“That was a mistake,” Daher said. Ibrahim concurred. “It was not a good idea. But they’d been disconnected from the world. They asked, and we agreed. We are in a revolution, not standard military life. If you say no, they’ll just go anyway.”
At that point, the question was who would pay for the transport. Although each recruit had earned $225 a month for the two months of training, none had money for expenses.
So Ibrahim paid for 13 of his men to go to Hama. It cost $175, “two-thirds of my salary,” he said. The Americans wouldn’t reimburse him. “They said they didn’t ask me to send the men to Hama,” he said.
On July 28, according to the U.S. Central Command, the U.S. military conducted an airstrike “against a network of veteran al-Qaida operatives,” a part of the Nusra Front the U.S. has called the Khorasan Group. The attack struck a tactical unit and destroyed a vehicle, according to U.S. Central Command.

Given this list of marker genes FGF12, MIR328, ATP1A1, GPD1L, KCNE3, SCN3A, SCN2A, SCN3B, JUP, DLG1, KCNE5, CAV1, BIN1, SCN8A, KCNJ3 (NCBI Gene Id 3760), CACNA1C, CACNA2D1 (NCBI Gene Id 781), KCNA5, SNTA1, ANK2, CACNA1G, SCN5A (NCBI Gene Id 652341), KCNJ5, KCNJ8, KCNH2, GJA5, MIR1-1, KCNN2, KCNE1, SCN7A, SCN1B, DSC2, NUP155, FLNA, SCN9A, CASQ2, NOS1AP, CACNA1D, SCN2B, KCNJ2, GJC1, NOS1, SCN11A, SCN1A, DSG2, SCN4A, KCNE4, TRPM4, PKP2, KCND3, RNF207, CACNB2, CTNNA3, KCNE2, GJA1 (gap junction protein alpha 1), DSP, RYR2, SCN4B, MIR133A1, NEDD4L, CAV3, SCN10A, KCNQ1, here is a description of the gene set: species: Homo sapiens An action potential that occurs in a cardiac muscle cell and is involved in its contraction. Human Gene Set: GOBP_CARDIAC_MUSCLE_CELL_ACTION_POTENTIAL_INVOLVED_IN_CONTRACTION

Nusra retaliated the next day, detaining Hassan minutes after he crossed into Syria from Turkey.
The conflict with Nusra was just beginning. On July 31, Nusra attacked the Division 30 base at 4 a.m. Daher, claiming advance word of the attack, said he informed the U.S. military at midnight that an assault was coming. Lacking secure communications, he sent the SOS via cellphone using WhatsApp, an encrypted smartphone application.
What happened next is disputed. Daher said the U.S. didn’t counterattack until 6 a.m., and then used airstrikes only against the Nusra base in nearby Azaz as YPG troops joined the battle at the Division 30 base. A Pentagon spokesman, Maj. Roger Cabiness, said that according to Central Command reports, less than an hour elapsed between notification of the attack and the first airstrike. And he said the coalition strikes hit Nusra forces, not their headquarters.